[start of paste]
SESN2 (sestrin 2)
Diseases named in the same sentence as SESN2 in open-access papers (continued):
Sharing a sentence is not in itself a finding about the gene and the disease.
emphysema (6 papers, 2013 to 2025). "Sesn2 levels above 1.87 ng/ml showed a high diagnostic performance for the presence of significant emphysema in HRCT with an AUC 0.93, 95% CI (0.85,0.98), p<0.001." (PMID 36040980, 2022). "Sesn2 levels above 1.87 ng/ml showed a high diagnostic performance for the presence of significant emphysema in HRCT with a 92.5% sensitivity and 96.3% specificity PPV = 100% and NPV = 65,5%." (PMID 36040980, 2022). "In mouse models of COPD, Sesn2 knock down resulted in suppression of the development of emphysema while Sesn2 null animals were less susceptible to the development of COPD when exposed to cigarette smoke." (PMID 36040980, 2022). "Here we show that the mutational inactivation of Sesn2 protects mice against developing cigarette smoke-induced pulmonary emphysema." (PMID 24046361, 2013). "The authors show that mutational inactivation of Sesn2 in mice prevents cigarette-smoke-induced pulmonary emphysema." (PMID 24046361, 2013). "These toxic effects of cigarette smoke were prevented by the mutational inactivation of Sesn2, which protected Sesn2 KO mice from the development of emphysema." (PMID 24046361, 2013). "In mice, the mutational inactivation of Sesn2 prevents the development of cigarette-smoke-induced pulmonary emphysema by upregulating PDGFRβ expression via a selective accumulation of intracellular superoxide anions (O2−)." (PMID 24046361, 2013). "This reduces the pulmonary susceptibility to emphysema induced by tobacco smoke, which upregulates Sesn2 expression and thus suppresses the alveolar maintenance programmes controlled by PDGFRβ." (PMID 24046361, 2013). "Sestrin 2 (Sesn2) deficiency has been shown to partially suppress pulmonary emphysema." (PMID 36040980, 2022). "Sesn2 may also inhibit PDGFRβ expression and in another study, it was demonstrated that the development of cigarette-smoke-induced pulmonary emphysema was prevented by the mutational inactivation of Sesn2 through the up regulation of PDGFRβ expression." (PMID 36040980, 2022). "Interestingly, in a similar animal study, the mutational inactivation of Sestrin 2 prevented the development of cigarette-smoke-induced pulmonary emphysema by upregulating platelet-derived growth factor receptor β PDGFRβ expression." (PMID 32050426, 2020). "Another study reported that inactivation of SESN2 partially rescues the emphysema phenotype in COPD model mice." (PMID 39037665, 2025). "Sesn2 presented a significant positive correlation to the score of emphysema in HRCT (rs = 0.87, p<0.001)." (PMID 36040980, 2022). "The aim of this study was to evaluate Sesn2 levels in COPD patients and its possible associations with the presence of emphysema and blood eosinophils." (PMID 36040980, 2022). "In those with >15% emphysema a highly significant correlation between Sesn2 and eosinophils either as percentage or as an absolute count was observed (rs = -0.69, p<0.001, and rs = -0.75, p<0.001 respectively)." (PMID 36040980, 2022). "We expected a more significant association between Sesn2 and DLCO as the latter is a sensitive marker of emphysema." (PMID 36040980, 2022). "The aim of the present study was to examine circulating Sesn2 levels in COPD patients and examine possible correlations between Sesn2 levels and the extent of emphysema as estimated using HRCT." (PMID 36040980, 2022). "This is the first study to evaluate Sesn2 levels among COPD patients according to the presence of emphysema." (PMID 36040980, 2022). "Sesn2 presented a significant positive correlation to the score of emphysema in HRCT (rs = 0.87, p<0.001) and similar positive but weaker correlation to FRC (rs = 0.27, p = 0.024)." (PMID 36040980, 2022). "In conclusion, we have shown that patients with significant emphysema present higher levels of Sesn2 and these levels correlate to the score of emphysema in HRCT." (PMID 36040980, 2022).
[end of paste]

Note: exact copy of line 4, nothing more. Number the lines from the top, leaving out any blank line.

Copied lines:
emphysema (6 papers, 2013 to 2025). "Sesn2 levels above 1.87 ng/ml showed a high diagnostic performance for the presence of significant emphysema in HRCT with an AUC 0.93, 95% CI (0.85,0.98), p<0.001." (PMID 36040980, 2022). "Sesn2 levels above 1.87 ng/ml showed a high diagnostic performance for the presence of significant emphysema in HRCT with a 92.5% sensitivity and 96.3% specificity PPV = 100% and NPV = 65,5%." (PMID 36040980, 2022). "In mouse models of COPD, Sesn2 knock down resulted in suppression of the development of emphysema while Sesn2 null animals were less susceptible to the development of COPD when exposed to cigarette smoke." (PMID 36040980, 2022). "Here we show that the mutational inactivation of Sesn2 protects mice against developing cigarette smoke-induced pulmonary emphysema." (PMID 24046361, 2013). "The authors show that mutational inactivation of Sesn2 in mice prevents cigarette-smoke-induced pulmonary emphysema." (PMID 24046361, 2013). "These toxic effects of cigarette smoke were prevented by the mutational inactivation of Sesn2, which protected Sesn2 KO mice from the development of emphysema." (PMID 24046361, 2013). "In mice, the mutational inactivation of Sesn2 prevents the development of cigarette-smoke-induced pulmonary emphysema by upregulating PDGFRβ expression via a selective accumulation of intracellular superoxide anions (O2−)." (PMID 24046361, 2013). "This reduces the pulmonary susceptibility to emphysema induced by tobacco smoke, which upregulates Sesn2 expression and thus suppresses the alveolar maintenance programmes controlled by PDGFRβ." (PMID 24046361, 2013). "Sestrin 2 (Sesn2) deficiency has been shown to partially suppress pulmonary emphysema." (PMID 36040980, 2022). "Sesn2 may also inhibit PDGFRβ expression and in another study, it was demonstrated that the development of cigarette-smoke-induced pulmonary emphysema was prevented by the mutational inactivation of Sesn2 through the up regulation of PDGFRβ expression." (PMID 36040980, 2022). "Interestingly, in a similar animal study, the mutational inactivation of Sestrin 2 prevented the development of cigarette-smoke-induced pulmonary emphysema by upregulating platelet-derived growth factor receptor β PDGFRβ expression." (PMID 32050426, 2020). "Another study reported that inactivation of SESN2 partially rescues the emphysema phenotype in COPD model mice." (PMID 39037665, 2025). "Sesn2 presented a significant positive correlation to the score of emphysema in HRCT (rs = 0.87, p<0.001)." (PMID 36040980, 2022). "The aim of this study was to evaluate Sesn2 levels in COPD patients and its possible associations with the presence of emphysema and blood eosinophils." (PMID 36040980, 2022). "In those with >15% emphysema a highly significant correlation between Sesn2 and eosinophils either as percentage or as an absolute count was observed (rs = -0.69, p<0.001, and rs = -0.75, p<0.001 respectively)." (PMID 36040980, 2022). "We expected a more significant association between Sesn2 and DLCO as the latter is a sensitive marker of emphysema." (PMID 36040980, 2022). "The aim of the present study was to examine circulating Sesn2 levels in COPD patients and examine possible correlations between Sesn2 levels and the extent of emphysema as estimated using HRCT." (PMID 36040980, 2022). "This is the first study to evaluate Sesn2 levels among COPD patients according to the presence of emphysema." (PMID 36040980, 2022). "Sesn2 presented a significant positive correlation to the score of emphysema in HRCT (rs = 0.87, p<0.001) and similar positive but weaker correlation to FRC (rs = 0.27, p = 0.024)." (PMID 36040980, 2022). "In conclusion, we have shown that patients with significant emphysema present higher levels of Sesn2 and these levels correlate to the score of emphysema in HRCT." (PMID 36040980, 2022).